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You can see the rest of my photographs (apologies about the quality; iPhone is not the best at capturing motion) – http://bit.ly/streb

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Wisdom of Crowds

February 18, 2009

Today I realized that I hadn’t posted a blogpost in a while. There are several reasons for this. Firstly, Twitter has spoiled me. With Twitter, as soon as I have a thought, I can just put it out there and get immediate feedback / start a conversation.  There are so many random thoughts each day, and they are so disparate, that it would make little sense to either: 1) pack them into one giant post that would ramble, or 2) have several drafts going at the same time. So what ends up happening is inaction: I wait to collect enough thoughts under the same umbrella, then write a post that’s too long, and then don’t write for a while. I psych myself out with writing a long, carefully crafted blogpost, then put it off, and nothing happens. It becomes an ordeal, to the point where I have to schedule some time to blog – and who has time for that? Blogging on command inevitably also leads to writer’s blog, which also contributes to inactivity. So I am trying out something different: writing short posts with higher frequency – something between a tweet and a full blogpost, literally 1-2 paragraphs. Perhaps Tumblr is a more suitable platform for that, even though I couldn’t figure out how to turn on comments.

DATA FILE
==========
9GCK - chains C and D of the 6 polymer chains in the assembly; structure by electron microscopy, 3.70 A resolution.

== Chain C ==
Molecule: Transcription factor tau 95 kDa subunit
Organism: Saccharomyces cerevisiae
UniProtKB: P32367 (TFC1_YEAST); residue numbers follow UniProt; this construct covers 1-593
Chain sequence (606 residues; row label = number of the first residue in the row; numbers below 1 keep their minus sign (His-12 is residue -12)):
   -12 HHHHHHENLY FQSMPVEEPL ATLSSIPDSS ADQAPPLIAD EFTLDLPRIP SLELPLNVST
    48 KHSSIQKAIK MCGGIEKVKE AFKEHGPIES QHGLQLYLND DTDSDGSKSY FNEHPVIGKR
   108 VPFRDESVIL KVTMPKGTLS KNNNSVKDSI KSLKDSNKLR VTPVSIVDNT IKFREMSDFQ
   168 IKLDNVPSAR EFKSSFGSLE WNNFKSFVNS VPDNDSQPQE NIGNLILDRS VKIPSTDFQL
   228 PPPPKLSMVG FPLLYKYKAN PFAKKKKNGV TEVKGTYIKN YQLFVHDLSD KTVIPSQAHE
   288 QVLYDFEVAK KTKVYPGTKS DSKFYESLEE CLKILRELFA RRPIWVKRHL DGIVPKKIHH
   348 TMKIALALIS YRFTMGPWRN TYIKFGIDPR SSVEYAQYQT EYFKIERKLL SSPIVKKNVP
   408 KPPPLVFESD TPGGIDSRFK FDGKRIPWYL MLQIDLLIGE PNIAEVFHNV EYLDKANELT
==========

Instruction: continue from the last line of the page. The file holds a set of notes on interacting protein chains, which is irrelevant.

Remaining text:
I am not trying to be a professional blogger or make any money with this blog. My reasons for blogging are simply to force myself to explore a topic more deeply, to chrystalize ideas, develop my voice, start a conversation and eventually have all of the above contribute to the building of my personal brand. And, to be honest, I simply enjoy writing. I consider myself a creative person, but since I have been devoid of any artistic ability, I have always found solace in verbal expression. The only way to achieve the above goals is to, simply, ummm, write! So I want to try this higher frequency approach.  Besides, readers prefer shorter posts; they are more fun to read, and we are all so crazy busy and ADD anyway. In Russia, where I am from, we have a saying “Brevity is a sister of talent.” I think that today is more relevant than ever.